As you likely know, people learn differently. Some are visual learners. Some do better when they hear (auditory) information, while others learn best through hands-on experiences. Cooking demonstrations typically encompass several of these styles. While the audience watches how a recipe is made, the chef or moderator can educate about the recipe process and tie in nutrition and health messages throughout the demo. This thought came to me after I attended two culinary demos, which were particularly engaging.
Chef Fortuna Arai provided such an experience during the Heart Disease Symposium at the National Medical Association’s Annual Convention this past July. Top-notch African American physicians who attended were interested in learning not only about implications of heart disease, but also about helpful nutrition strategies to offer their cardiac and lactose intolerant patients. Given that African Americans have a higher prevalence for lactose maldigestion, the Chef’s tips were quite helpful to this audience. While she demonstrated two simple and tasty recipes including Tarragon Chicken Yogurt Salad and Vegetarian Taco Salad, Chef Fortuna tied in nutrition nuggets. She noted that these recipes can fit within an overall heart healthy eating plan since they contain reduced fat dairy and herbs and spices instead of added salt. Read the rest of this entry »
Keecha Harris, DrPH, RD @ 9:41 AM
Since February is Lactose Intolerance Awareness and Heart Health Month, it’s the perfect month to creatively help people add more dairy foods to their meals so they can get their recommended three servings per day. So, let’s all take some steps this month not only to improve our own health outcomes, but also help the public with tips to add more dairy to their daily routine.
It’s the perfect time to bone up on the importance of a nutrient-rich eating plan and dairy foods can help — milk provides nine essential nutrients, including calcium, potassium, vitamin D and protein.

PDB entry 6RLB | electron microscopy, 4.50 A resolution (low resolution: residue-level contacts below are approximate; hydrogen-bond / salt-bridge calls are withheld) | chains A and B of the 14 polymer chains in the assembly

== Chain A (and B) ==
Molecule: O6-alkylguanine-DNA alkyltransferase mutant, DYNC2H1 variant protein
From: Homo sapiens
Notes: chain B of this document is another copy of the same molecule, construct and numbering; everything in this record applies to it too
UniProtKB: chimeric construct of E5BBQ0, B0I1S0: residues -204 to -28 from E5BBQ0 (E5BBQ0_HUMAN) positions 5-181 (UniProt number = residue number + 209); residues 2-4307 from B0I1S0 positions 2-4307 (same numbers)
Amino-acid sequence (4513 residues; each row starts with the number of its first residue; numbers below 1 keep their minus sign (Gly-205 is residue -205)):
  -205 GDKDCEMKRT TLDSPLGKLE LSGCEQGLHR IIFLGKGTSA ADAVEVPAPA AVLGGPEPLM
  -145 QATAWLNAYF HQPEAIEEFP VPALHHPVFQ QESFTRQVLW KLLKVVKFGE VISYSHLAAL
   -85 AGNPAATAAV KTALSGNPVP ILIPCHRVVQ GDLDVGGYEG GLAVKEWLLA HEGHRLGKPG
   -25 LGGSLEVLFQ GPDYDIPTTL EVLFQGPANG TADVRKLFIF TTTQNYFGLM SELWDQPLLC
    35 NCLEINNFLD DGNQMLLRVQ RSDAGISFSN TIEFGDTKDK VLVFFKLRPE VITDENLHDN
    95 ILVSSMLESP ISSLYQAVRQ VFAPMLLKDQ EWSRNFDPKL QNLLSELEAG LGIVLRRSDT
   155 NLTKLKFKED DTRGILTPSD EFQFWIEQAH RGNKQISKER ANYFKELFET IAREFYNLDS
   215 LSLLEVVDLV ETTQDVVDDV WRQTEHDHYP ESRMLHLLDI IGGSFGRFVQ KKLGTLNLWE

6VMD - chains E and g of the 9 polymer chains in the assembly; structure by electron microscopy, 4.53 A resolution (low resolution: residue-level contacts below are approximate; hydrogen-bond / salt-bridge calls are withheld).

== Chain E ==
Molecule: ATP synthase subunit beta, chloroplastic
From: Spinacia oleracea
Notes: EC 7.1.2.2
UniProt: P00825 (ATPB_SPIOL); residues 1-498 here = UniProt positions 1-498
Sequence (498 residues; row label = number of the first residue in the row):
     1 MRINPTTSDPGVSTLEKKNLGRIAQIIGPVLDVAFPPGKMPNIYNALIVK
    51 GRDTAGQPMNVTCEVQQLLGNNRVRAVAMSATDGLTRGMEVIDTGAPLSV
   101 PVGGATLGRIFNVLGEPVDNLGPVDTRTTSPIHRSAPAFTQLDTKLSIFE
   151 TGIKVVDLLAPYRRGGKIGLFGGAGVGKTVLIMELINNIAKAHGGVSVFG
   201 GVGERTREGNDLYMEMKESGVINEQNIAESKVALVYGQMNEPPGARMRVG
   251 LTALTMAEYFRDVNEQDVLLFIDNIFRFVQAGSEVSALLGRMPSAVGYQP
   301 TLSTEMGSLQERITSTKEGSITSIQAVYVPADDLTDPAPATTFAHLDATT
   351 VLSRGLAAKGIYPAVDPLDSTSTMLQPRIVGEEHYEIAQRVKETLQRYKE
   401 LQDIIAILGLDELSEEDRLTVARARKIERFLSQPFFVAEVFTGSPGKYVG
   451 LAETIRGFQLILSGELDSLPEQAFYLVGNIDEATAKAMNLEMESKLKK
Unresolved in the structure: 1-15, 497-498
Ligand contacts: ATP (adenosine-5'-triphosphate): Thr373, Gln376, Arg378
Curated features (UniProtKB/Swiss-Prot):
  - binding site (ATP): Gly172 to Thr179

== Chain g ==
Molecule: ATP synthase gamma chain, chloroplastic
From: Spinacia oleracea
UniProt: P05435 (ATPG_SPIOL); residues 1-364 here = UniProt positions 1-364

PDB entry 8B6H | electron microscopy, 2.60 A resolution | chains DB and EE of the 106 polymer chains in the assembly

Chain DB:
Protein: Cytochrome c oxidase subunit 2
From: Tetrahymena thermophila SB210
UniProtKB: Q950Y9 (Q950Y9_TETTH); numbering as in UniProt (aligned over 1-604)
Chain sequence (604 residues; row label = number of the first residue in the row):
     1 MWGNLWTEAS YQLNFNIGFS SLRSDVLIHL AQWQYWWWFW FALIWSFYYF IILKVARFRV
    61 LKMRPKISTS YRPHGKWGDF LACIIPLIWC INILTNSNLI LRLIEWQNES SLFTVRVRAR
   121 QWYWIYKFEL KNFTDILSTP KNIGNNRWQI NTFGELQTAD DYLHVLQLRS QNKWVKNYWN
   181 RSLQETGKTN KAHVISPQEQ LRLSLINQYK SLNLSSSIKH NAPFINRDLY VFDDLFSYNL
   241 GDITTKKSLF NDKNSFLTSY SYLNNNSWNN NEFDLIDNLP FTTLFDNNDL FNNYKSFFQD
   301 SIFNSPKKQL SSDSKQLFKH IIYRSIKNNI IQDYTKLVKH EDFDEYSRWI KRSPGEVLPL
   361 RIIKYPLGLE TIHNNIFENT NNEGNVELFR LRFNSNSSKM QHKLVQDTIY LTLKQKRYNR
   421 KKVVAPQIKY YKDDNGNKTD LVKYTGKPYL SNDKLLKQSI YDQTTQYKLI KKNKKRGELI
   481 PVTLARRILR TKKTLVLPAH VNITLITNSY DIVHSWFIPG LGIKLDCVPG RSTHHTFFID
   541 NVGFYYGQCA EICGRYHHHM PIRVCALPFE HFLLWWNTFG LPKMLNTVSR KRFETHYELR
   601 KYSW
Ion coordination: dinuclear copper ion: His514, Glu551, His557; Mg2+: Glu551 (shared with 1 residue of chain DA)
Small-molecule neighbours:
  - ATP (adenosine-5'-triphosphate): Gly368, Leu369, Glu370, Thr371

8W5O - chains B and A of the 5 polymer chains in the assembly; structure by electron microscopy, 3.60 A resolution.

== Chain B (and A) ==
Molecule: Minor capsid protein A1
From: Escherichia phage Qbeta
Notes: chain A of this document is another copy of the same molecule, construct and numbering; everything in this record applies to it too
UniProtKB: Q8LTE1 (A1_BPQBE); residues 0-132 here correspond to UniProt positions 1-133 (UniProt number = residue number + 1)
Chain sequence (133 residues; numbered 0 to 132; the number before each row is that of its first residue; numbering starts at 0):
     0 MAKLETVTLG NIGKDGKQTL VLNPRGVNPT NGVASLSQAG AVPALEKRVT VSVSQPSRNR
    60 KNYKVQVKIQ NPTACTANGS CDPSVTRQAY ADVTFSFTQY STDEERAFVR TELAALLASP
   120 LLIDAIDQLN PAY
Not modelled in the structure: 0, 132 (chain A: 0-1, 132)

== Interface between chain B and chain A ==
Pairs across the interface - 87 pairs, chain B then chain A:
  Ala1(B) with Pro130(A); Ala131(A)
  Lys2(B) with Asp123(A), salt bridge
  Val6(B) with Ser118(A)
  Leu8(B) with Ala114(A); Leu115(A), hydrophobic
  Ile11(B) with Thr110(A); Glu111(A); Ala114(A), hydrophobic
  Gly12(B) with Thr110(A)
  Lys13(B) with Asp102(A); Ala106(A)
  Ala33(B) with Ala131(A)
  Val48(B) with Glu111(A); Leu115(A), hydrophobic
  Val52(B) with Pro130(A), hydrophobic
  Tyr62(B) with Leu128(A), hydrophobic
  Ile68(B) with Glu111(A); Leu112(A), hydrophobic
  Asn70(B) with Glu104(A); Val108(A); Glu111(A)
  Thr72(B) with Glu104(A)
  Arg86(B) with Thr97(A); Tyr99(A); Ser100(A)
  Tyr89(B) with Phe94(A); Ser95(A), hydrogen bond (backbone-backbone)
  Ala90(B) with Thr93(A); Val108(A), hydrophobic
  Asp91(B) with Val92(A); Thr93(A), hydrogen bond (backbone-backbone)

Since it’s also Black History Month, here’s some news-you-can-use as fellow health and wellness experts with your clients and patients. About 20 percent of African Americans self-report that they are lactose intolerant and almost half of African Americans are directly impacted by some form of cardiovascular disease. Consuming three servings of low-fat or fat-free dairy products are linked to reduced risk of cardiovascular disease, as noted in the Dietary Guidelines for Americans. So, why not eat more dairy-based foods that are nutritious, delicious, and easy to make? Read the rest of this entry »
Gregory Miller, PhD, FACN @ 7:26 AM
During February, American Heart Month, many like to raise awareness around heart disease and stroke. Cardiovascular disease is the leading cause of death in the United States; one in every three deaths is from heart disease and stroke, equal to 2,200 deaths per day.
Every day health and wellness professionals encounter people who either have heart disease or are at high risk and are looking for solutions.
As government initiatives like Million Hearts™ seek to empower Americans to make heart-healthy choices, I thought I would take this opportunity to raise awareness of the important role dairy foods play in a heart-healthy eating plan and the science behind it.
To do that, I have compiled information brought to you on The Dairy Report the last couple of years on dairy foods and cardiovascular health, as well as some current research. I hope that by reading this aggregated content you will have a better sense of where the science stands and be better equipped to help your clients/patients choose foods that help them stay healthy. Read the rest of this entry »